“Sad, angry and lonely” -Frode

“Both good and bad. I’ve found more joy in crafts and being creative. However, my health hasn’t been good and everything is delayed including a quite important surgery, because of covid, so my life feels like it’s on hold. I miss my friends and, of course, I haven’t been able to see any of my family since 2019. I’ve also lost a close family member in the UK and wasn’t able to go home to say goodbye. I’ve become more introverted (and already had social anxiety) and until we have more freedom, I don’t think I’ll know how negative an impact that has had. My sleeping pattern is totally off and I keep getting sick. I will be glad when we have a little more freedom. I don’t mind lockdown at all, but I’d like for things to loosen up a little soon.” -Hayley

“I miss my home country and family. Last time they saw my kid, he was three. Our business is on the edge. We didn’t pay all the rent. We owe money for the rent and the insurance. My kid is alone most of the time more and more addicted to screen, no matter how I try. I don’t believe this is going to end soon and I don’t trust the vaccine company. it has a bad reputation from before. I’m not an anti-vax person.” -Ana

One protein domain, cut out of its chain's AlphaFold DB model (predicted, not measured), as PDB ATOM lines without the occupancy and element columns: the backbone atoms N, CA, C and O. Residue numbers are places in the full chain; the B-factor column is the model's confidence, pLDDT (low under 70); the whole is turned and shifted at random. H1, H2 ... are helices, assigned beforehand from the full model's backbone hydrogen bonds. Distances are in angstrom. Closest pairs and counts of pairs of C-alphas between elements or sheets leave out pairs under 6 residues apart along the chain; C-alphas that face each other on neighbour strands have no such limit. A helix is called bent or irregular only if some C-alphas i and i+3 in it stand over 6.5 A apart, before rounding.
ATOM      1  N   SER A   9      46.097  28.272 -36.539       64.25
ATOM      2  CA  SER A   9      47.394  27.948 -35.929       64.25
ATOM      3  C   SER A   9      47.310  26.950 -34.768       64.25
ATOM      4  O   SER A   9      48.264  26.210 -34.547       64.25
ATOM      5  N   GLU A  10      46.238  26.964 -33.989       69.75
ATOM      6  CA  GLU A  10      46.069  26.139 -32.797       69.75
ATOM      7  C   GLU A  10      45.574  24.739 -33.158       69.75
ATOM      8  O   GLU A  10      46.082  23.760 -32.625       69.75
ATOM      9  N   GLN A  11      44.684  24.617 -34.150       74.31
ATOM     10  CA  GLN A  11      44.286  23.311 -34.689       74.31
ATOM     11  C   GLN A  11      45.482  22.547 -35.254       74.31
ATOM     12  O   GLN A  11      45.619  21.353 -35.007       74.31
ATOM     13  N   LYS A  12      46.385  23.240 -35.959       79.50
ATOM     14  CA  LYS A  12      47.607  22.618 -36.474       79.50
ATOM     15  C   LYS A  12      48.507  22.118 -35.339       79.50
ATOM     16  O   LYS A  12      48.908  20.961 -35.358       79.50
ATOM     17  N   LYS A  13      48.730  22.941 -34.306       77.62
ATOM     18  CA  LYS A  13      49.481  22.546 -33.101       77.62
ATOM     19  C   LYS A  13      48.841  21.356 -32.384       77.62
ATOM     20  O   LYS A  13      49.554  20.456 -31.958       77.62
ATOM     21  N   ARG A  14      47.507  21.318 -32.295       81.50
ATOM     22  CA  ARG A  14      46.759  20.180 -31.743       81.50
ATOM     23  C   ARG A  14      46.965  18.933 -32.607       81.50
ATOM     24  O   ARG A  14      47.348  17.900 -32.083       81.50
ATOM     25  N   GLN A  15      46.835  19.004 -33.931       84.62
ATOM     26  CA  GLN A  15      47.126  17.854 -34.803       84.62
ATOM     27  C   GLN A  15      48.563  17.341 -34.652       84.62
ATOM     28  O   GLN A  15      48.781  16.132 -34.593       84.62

“The whole world is affected by the virus. I know a lot of people like me accept the lockdown restrictions. New ideas such as handicrafts, sports, walks, reading, etc, bring variety into life. I enjoy life more intensely than before. In short, I am completely happy.” – Maya

In case these experiences made you curious in regards to how i’m dealing with it myself i’ll say it’s difficult as there are days where my creativity thrives and there’s a clear set of goals, as well as bad days, mainly, due to previous activities and social life that have been put on pause. It’s also very sad to see troubled people around me and not being able to help them all. So, I asked a pshycologist to explain the reasons we do not feel so well.

Lida Morou Psychologist – Child Psychologist – Psychotherapist

Lida Morou, Psychologist-Child Psychologist-Psychotherapist, as an expert, answers: “It is normal for everyone to be affected globally and to feel that way. It’s something that happens to everyone at the same time. Do not forget that there is also the fear of disease. It is important to follow the measures and be careful.

We can change our lives and our psychology. We have plenty of time to deal with ourselves, take care of our minds and our bodies. This will allow us to go out and seize the day.